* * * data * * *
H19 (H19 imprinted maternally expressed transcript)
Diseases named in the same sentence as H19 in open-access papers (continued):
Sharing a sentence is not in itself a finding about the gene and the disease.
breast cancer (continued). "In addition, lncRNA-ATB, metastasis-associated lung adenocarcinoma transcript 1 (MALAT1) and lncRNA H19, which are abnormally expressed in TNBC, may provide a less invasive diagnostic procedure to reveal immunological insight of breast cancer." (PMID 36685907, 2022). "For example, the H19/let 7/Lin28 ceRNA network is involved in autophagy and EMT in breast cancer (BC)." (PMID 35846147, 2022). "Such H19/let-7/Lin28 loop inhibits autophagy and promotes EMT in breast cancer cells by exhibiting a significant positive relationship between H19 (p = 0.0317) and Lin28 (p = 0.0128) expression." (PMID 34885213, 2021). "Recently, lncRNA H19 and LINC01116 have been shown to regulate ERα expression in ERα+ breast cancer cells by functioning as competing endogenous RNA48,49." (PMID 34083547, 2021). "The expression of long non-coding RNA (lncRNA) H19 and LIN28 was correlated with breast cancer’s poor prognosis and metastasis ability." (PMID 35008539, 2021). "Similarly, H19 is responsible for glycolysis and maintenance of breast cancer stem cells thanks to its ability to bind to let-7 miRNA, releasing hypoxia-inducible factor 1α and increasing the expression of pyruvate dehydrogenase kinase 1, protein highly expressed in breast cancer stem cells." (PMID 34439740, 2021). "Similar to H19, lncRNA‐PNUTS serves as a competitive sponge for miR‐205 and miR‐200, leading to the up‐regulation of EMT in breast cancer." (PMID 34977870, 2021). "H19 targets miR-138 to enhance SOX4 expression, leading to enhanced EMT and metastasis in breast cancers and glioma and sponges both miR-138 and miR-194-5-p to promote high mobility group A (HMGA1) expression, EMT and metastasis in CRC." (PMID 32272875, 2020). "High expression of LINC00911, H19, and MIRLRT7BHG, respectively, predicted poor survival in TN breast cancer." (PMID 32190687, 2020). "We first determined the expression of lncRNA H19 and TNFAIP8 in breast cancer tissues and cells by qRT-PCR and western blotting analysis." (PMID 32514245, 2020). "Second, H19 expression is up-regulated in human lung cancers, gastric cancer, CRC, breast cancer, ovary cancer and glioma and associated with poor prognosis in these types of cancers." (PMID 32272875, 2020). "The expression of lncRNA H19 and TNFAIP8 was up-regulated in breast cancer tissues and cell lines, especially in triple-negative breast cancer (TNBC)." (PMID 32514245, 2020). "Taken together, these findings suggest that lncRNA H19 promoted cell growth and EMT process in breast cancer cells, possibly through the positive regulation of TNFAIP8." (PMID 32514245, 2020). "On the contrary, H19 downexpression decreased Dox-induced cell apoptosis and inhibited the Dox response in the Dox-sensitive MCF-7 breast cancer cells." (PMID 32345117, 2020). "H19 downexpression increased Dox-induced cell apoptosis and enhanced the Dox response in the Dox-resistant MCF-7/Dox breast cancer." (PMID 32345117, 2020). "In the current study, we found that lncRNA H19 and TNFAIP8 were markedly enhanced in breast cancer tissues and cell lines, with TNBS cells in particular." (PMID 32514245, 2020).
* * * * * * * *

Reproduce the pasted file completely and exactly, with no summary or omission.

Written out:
H19 (H19 imprinted maternally expressed transcript)
Diseases named in the same sentence as H19 in open-access papers (continued):
Sharing a sentence is not in itself a finding about the gene and the disease.
breast cancer (continued). "In addition, lncRNA-ATB, metastasis-associated lung adenocarcinoma transcript 1 (MALAT1) and lncRNA H19, which are abnormally expressed in TNBC, may provide a less invasive diagnostic procedure to reveal immunological insight of breast cancer." (PMID 36685907, 2022). "For example, the H19/let 7/Lin28 ceRNA network is involved in autophagy and EMT in breast cancer (BC)." (PMID 35846147, 2022). "Such H19/let-7/Lin28 loop inhibits autophagy and promotes EMT in breast cancer cells by exhibiting a significant positive relationship between H19 (p = 0.0317) and Lin28 (p = 0.0128) expression." (PMID 34885213, 2021). "Recently, lncRNA H19 and LINC01116 have been shown to regulate ERα expression in ERα+ breast cancer cells by functioning as competing endogenous RNA48,49." (PMID 34083547, 2021). "The expression of long non-coding RNA (lncRNA) H19 and LIN28 was correlated with breast cancer’s poor prognosis and metastasis ability." (PMID 35008539, 2021). "Similarly, H19 is responsible for glycolysis and maintenance of breast cancer stem cells thanks to its ability to bind to let-7 miRNA, releasing hypoxia-inducible factor 1α and increasing the expression of pyruvate dehydrogenase kinase 1, protein highly expressed in breast cancer stem cells." (PMID 34439740, 2021). "Similar to H19, lncRNA‐PNUTS serves as a competitive sponge for miR‐205 and miR‐200, leading to the up‐regulation of EMT in breast cancer." (PMID 34977870, 2021). "H19 targets miR-138 to enhance SOX4 expression, leading to enhanced EMT and metastasis in breast cancers and glioma and sponges both miR-138 and miR-194-5-p to promote high mobility group A (HMGA1) expression, EMT and metastasis in CRC." (PMID 32272875, 2020). "High expression of LINC00911, H19, and MIRLRT7BHG, respectively, predicted poor survival in TN breast cancer." (PMID 32190687, 2020). "We first determined the expression of lncRNA H19 and TNFAIP8 in breast cancer tissues and cells by qRT-PCR and western blotting analysis." (PMID 32514245, 2020). "Second, H19 expression is up-regulated in human lung cancers, gastric cancer, CRC, breast cancer, ovary cancer and glioma and associated with poor prognosis in these types of cancers." (PMID 32272875, 2020). "The expression of lncRNA H19 and TNFAIP8 was up-regulated in breast cancer tissues and cell lines, especially in triple-negative breast cancer (TNBC)." (PMID 32514245, 2020). "Taken together, these findings suggest that lncRNA H19 promoted cell growth and EMT process in breast cancer cells, possibly through the positive regulation of TNFAIP8." (PMID 32514245, 2020). "On the contrary, H19 downexpression decreased Dox-induced cell apoptosis and inhibited the Dox response in the Dox-sensitive MCF-7 breast cancer cells." (PMID 32345117, 2020). "H19 downexpression increased Dox-induced cell apoptosis and enhanced the Dox response in the Dox-resistant MCF-7/Dox breast cancer." (PMID 32345117, 2020). "In the current study, we found that lncRNA H19 and TNFAIP8 were markedly enhanced in breast cancer tissues and cell lines, with TNBS cells in particular." (PMID 32514245, 2020).